President and Chief Executive Officer of Air Canada
7373 C´te-Vertu Blvd.
West Saint-Laurent, Quebec
Dear Mr. Rovinescu,
I decided to write to you, Mr. Rovinescu, rather than write to someone in customer relations. I’ve done that in the past and sometimes I get a response and sometimes I don’t. I would like a response in a timely manner and through lots of years of experience feel it’s best to go to the top.
The reason I’m writing to you is because of a recent frustration. A big frustration. One where I felt powerless.
I booked a flight using my hard earned points on Aeroplan, 355 days out, for a flight from Vancouver to Santiago, Chile via Toronto return. I paid an additional $50 each way for a seat with extra legroom (for a total of $200 + tax) for my husband and myself all the way through from Vancouver – both on the outbound and the return flight. All was well getting to Santiago. Thank you.
It was not so good coming home.
I checked in the day before and found that our seats on the Santiago to Toronto flight (a 10 hour flight) were now middle seats and my husband and I were 20 rows apart. How does that happen when you’ve paid for an upgrade? How do you correct it from afar?
My husband called the Air Canada office in Santiago and we got the predictable response – nothing we can do. Nice.
Then I emailed my daughter in Toronto who is very good at getting things done. I gave her all the information – aeroplan numbers, booking references… hoping she could work her magic. She didn’t get my email that night but the next morning she jumped on the problem and spoke with a very sympathetic woman at Air Canada. After forty five minutes on hold off and on, she got us seats with extra legroom and we were seated together again. After all, this was a trip to celebrate our 30th anniversary.
Mr. Rovinescu I am writing to ask you what you would suggest to someone caught in our situation if they didn’t have someone in Canada to help them out? And how do seats, especially ones that were upgraded and paid for in the summer get so badly jumbled?
There are a few other issues I would also like to raise with regards to flying on Air Canada.
First the things I think you do well.
- Your Air Canada website is easy to use if you can remember your Verified by Visa password.
- I like not paying for checked baggage.
- The in- flight entertainment system is excellent.
- I appreciate that there are now electrical outlets available with most seats.
I think you could make improvements on the following.
- Sometimes when I phone Air Canada I am put on hold for over an hour. Really. But usually in the evening, I get a live body very quickly. It would be nice if you could let people know what their expected waiting time could be.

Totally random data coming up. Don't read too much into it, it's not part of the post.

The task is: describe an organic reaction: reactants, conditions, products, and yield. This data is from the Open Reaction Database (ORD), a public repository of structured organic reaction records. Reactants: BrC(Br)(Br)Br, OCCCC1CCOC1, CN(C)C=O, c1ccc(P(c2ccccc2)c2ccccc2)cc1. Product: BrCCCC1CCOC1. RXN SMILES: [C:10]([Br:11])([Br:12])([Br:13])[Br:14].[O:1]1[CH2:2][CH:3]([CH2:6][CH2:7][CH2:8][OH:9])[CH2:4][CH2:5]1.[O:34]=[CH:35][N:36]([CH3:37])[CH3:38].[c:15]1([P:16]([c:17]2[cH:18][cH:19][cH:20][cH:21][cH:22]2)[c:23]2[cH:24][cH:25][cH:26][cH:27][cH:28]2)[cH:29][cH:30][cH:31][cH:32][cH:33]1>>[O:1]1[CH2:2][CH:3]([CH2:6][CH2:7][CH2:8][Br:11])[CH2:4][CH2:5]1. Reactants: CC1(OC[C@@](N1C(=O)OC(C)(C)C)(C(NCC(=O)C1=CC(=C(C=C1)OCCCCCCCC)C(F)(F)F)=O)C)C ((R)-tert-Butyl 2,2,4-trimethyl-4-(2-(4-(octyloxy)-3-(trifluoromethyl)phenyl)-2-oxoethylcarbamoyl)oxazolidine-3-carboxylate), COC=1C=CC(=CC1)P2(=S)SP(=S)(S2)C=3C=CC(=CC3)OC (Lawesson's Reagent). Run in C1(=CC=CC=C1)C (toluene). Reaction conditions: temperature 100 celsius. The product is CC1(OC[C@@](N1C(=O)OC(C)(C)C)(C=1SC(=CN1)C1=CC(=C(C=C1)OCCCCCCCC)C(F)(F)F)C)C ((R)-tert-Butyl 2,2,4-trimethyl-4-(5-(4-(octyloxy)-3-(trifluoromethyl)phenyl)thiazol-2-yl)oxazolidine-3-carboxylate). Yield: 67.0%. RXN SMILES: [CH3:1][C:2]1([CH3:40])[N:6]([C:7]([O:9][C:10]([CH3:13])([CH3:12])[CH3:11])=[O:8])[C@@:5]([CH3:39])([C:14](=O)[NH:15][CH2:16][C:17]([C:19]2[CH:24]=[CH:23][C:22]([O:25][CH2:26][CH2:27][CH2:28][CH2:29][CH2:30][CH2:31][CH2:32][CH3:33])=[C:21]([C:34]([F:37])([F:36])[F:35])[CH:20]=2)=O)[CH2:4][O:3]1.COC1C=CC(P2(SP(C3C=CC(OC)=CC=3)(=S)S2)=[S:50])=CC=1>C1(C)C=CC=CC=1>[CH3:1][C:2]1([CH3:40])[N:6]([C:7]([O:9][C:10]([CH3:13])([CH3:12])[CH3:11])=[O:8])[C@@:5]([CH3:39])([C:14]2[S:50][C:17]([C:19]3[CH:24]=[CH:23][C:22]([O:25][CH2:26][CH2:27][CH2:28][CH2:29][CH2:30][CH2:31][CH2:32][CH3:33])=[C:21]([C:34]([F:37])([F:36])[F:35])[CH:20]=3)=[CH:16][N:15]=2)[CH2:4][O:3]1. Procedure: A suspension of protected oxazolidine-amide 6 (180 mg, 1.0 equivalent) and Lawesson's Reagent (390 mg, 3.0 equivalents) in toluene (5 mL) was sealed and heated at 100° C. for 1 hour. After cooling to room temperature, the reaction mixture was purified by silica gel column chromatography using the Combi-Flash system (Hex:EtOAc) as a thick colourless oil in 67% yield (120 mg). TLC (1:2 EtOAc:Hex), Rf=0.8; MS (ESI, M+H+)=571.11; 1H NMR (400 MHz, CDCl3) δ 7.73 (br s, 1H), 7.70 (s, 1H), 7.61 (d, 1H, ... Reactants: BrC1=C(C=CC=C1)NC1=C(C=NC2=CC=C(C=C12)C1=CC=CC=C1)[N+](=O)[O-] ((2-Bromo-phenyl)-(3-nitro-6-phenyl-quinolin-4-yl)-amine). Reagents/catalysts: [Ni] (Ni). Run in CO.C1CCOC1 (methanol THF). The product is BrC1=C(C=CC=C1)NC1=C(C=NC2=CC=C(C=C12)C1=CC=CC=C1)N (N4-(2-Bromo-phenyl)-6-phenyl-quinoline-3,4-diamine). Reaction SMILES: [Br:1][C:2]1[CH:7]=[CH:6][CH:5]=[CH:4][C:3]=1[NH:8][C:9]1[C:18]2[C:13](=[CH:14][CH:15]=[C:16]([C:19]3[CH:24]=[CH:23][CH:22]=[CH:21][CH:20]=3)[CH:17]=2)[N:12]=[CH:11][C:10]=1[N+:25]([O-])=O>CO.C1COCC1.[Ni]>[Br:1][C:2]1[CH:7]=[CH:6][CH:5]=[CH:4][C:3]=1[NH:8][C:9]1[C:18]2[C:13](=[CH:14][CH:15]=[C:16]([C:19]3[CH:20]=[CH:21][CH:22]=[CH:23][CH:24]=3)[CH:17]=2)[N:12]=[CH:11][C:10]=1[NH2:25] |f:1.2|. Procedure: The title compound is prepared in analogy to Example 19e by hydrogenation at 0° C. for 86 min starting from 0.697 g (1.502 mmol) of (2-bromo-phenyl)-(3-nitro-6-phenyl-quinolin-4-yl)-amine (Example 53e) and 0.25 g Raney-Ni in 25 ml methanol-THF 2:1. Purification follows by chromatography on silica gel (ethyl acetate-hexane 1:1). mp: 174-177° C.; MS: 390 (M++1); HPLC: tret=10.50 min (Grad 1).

- Your food on international flights has gone downhill. It’s verging on terrible. I have flown on two smaller airlines recently – Air Kenya between Kampala, Uganda and Nairobi, Kenya and on Sky Airlines between Santiago and Calama in Chile. Guess what? On flights less than 90 minutes we got fed…for free. The food wasn’t great but it was pretty close to what we get fed on an Air Canada international economy flight.
- An AOL travel story today on five things airlines don’t want you to know suggests that at least in the US sand bags are being used as ballast to balance the plane. Perhaps those two free checked bags weren’t such a bad idea and something you could revisit.
- Safety is one of my pet peeves. In Canada I mostly fly on Air Canada and I have been on flights where people who were very obviously not capable of responding to an emergency were seated in the emergency row exit. On my flight from Santiago to Toronto (January 15, 2011) I sat beside a very lovely bright young woman from Brazil who spoke no English. Would she be able to read the safety card or understand the directions handed out in English in an emergency? I don’t think so.
- We are all told on every flight to note where the emergency exit rows are located. But NEVER are we told what row numbers they’re in. We’re told the exits are over the wing. Great – but what rows are those? Yes we can look around but most people don’t – so why not tell them.
- Air Canada’s on-time performance is the pits. My husband has been commuting every other week between Vancouver and Calgary – and what should be a hopper flight – is rarely taking off on time. I checked your website and only 78.4% of your flights were on time in the third quarter 2010. Late departures stress me especially when I have a connection. On time performance is important. Please make it a priority.
- The price differential between Tango and Tango Plus fares is ridiculous and seems to be rising far faster than oil prices or inflation. It’s now $65 plus tax extra each way to accumulate status points on Air Canada. I’ve given up and instead spend the money on nicer accommodation. Needless to say my husband lost his status. Over the course of the year (averaging 2 flights per week every other week right now) I figure that I can save a minimum of $3000 plus tax.
Mr. Rovinescu – please recognize that it is the customer and not the shareholder that keeps Air Canada flying.
I would appreciate a response on how to get action from Air Canada when you are not in Canada. I would like not to have a repeat performance on my next flight where I have booked and paid for extra leg room – which by the way is from Vancouver to Geneva and back via Milan and Toronto this summer.
I look forward to hearing from you.